California Specialties May 06—15, 2016
Posted by Jeri Langham
When I retired from California State University in May 2008, I was ready to do whatever I desired on my first free spring since starting kindergarten. Then I received a phone call from Victor Emanuel. Would I like to take over the late April California Specialties tour? Before I began leading tours for VENT 30 years ago, I chased vagrant birds to all corners of California. However, once I became a part-time VENT leader on top of full-time university teaching, there was no extra time. In the last two decades, I had forgotten how wonderfully diverse the southern California ecosystems are and thus what a great adventure they would provide. Now, I cannot wait to lead this tour every spring.
An enticing example of what awaits visitors to this marvelous birding paradise can be found by downloading my Field List from the VENT website and also reading here a few excerpts taken from the journal I write during every tour and later email to all of the tour participants. Following are some excerpts from our 2016 tour:
Our first day of birding began at the Deerfield Pump Station entrance to Mission Trails Regional Park looking for several species typical of the coastal sage scrub. It was to be my best visit to this 1/2-mile loop. It started out slowly with a Black-headed Grosbeak that would not show itself, but we then had cooperative California and Spotted towhees. Our first “good” bird was a distant Rock Wren down in the pit, but then Rufous-crowned Sparrow also cooperated beautifully. Our first vocal California Gnatcatcher (federally threatened species) would not let itself be seen, but the next one was incredible with both male and females showing themselves. A male Costa’s Hummingbird gave us good looks, but the Allen’s was seen by only some of you. We did get excellent looks at California Thrasher and later a male Blue-gray Gnatcatcher. It was a great loop.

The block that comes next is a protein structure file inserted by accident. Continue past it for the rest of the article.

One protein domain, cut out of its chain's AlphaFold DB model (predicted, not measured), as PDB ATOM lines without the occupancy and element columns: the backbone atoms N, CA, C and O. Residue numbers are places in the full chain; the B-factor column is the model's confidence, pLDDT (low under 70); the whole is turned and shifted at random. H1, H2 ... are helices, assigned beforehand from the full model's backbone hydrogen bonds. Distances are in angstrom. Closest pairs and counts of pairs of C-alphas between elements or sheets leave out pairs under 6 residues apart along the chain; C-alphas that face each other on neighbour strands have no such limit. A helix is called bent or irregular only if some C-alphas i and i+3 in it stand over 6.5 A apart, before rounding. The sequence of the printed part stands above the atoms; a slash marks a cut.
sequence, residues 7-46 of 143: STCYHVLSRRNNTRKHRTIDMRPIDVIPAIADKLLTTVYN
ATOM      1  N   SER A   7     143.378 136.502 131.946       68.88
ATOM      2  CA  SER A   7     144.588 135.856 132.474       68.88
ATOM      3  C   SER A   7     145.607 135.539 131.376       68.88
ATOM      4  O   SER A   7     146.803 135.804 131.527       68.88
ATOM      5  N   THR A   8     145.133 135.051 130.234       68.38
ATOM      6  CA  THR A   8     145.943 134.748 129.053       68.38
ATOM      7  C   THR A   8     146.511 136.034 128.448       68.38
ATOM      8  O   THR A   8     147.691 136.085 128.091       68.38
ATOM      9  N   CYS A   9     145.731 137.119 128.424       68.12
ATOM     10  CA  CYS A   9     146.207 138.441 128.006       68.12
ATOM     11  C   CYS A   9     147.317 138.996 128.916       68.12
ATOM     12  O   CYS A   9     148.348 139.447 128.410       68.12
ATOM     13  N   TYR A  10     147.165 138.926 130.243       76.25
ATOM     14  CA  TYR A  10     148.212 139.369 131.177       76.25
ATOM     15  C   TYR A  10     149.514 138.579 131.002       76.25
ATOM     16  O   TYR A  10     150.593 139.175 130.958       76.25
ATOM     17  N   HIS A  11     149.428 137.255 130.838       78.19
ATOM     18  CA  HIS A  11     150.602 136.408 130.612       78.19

We headed to Santee Lakes Recreation Preserve to find breeding Wood and Ruddy ducks, Cassin’s Kingbird, Red-necked Phalarope (a surprise), breeding plumage Eared Grebes and, best of all, dozens of Scaly-breasted Munias at two feeders. This introduced species is now countable.
At Mission Hills Trails, I decided we needed to walk down to the place where I saw Bell’s Vireo two days ago. It did allow distant views, but Bewick’s Wren, Costa’s Hummingbird, and Lazuli Bunting gave us fantastic views.
The tide was perfect at the Chula Vista Bayfront Park’s J St. mudflats and still going out. We had superb looks at lots of birds, including Least Terns (only seen twice on the previous 19 tours). Gull-billed, Caspian, Elegant, and Royal terns were easy, and we also added Black-bellied Plovers and one Western Sandpiper.
There were two Grevillea robusta or silk oak trees in full bloom at Tijuana River Valley Regional Park. We spent about forty minutes watching dozens of birds coming in to feed. We saw breeding plumage Hermit, Yellow, Wilson’s, Orange-crowned, and Townsend’s warblers, along with great views of Pacific-slope Flycatchers and a Greater Roadrunner. A male Black-chinned Hummingbird posed for photos before we left. At the Tijuana Slough National Wildlife Refuge near Imperial Beach, we walked the trail that I scouted yesterday and today again saw Ridgway’s Rail and two adult Yellow-crowned Night-Herons. Our first checklist tallied 106 species seen/heard today.